A Productivity Journal

A Productivity Journal

(Joe Buhlig) #62

I’ve heard great things about AR. You can play games right on your kitchen table! Oh, wait. :thinking:

Seriously, though, Agile Results is a great framework to work from.

You can be sure I’ll be asking more and more questions about this in the future.

Bingo! Trick is staying there. Everything else keeps moving so you have to keep rolling with the punches.

(Justin DiRose) #63

Week 21 - Life Strikes Back

A lot of life happened in the last week. Nothing major, but a lot of little things. I noticed a lot of nuanced details between my previous system (centered around GTD) and the one I’m working with now (centered around Augmented Reality @joebuhlig).

  • Agile Results was formidably, erm, agile. I didn’t feel like I had to put a new priority in a project or task format in OF. I just wrote it down and did it.
  • I also found it forgiving. If things blew up during the day, I didn’t feel like my entire system fell into a state of disrepair. I often felt that was the case with my OF system.
  • There were also a few times I found I didn’t know what to do next. Initially, I felt annoyed about that; however, I think this was a sign of success. I then took that time to think strategically about what needed my attention or could be done. Prior, I would try to rely on my system to tell me what to do. That just didn’t work for me.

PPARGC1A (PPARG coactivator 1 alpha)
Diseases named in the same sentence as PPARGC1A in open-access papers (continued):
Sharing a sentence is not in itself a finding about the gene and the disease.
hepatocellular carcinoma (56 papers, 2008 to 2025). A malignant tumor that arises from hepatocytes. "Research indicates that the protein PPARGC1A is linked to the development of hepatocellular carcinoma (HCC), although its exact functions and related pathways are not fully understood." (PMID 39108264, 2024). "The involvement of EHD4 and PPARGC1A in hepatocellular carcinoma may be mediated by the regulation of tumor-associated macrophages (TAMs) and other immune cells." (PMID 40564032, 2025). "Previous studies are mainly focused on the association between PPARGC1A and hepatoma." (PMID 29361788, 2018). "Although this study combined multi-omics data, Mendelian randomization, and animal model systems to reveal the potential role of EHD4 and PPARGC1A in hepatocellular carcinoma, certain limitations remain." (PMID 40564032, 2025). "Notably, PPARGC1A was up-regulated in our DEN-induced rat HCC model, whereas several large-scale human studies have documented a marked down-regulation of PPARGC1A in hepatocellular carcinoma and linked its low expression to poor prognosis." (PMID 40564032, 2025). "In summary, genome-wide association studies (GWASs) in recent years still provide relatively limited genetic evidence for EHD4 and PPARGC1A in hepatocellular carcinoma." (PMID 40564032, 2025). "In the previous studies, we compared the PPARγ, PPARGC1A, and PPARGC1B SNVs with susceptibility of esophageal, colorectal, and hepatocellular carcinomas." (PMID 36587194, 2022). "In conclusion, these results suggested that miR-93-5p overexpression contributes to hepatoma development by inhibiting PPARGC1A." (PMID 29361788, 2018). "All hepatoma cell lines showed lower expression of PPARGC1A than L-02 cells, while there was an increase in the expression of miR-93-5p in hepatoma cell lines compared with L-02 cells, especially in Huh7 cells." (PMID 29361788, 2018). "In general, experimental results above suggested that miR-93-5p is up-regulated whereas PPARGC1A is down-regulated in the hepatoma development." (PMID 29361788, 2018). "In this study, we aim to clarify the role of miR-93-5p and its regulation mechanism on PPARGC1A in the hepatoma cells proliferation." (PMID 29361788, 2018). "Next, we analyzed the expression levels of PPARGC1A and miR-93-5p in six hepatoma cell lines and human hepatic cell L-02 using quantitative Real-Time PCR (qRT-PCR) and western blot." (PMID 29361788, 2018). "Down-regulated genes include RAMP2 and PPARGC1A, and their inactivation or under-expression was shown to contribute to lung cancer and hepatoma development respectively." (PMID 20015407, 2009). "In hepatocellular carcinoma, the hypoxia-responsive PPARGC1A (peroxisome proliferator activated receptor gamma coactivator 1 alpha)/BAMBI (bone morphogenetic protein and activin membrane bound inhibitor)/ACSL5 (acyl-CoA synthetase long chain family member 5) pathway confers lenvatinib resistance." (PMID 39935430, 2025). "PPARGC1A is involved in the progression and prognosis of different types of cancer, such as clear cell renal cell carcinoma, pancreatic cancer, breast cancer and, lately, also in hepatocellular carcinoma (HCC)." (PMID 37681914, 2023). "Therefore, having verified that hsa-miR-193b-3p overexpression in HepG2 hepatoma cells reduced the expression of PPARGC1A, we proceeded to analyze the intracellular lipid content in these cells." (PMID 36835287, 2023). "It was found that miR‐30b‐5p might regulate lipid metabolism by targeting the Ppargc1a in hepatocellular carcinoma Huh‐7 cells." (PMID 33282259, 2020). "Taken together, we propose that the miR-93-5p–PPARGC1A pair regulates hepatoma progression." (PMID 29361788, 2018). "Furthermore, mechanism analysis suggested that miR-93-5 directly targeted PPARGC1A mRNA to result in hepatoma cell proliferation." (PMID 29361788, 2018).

My weekly review takes me 20 minutes now instead of 60. I like that.

I’ve also been excessively tired this week for various reasons, some of which were out of my control. With that I found myself toward the end of the week browsing around the 'Net more instead of taking a break. What’s helped in remedying that is going for a nice long walk!

Using the daily wins from a “results” perspective has been extremely helpful.

Prior, my priorities would look like this:

  1. Run the daily report and send out
  2. Call the place about the thing
  3. Respond to email from so-and-so

Now my list looks like this:

  1. Rested well throughout the day
  2. Related well in my 1:1s with reports
  3. Went for a relaxing walk

There are some subtle but important differences. All my priorities are listed in the past sense. JD Meier advocates for this for a variety of reasons, but I see it in part as a way to implement Stephen Covey’s principle “Begin with the End in Mind”. It’s helped me to think about the result I want to see, versus the sometimes-mounting list of tasks that may prevent me from getting there.

I also like how I’m building my priorities around my whole life, not just what’s most pressing or due that day. I know you can do this with GTD as well, but I was really struggling to make it happen.

Devices after Work

I’ve stuck to this mostly well. There have been a few lax evenings, but rarely am I on my phone for more than 5 minutes total without a purpose.

I am experimenting with the Apple Watch again. I found myself missing the at-a-glance capability to see what meeting is coming up next or a text from my wife. I didn’t miss all the other notifications. So I turned them off!

Did you know you can set a pseudo VIP notification for text messages? I didn’t until I researched a way this week.

  1. Under sounds, set your default text sound and vibration to none.
  2. For each contact you want to receive audible (or tap) text notifications for, configure a custom text ringer and vibration pattern.

This effectively creates VIP message notifications. Now the only notifications I get on my watch are from very extremely select applications and people.

There’s still an interesting problem I’m watching to see if I fully embrace the Apple Watch again – the fact it’s on my wrist.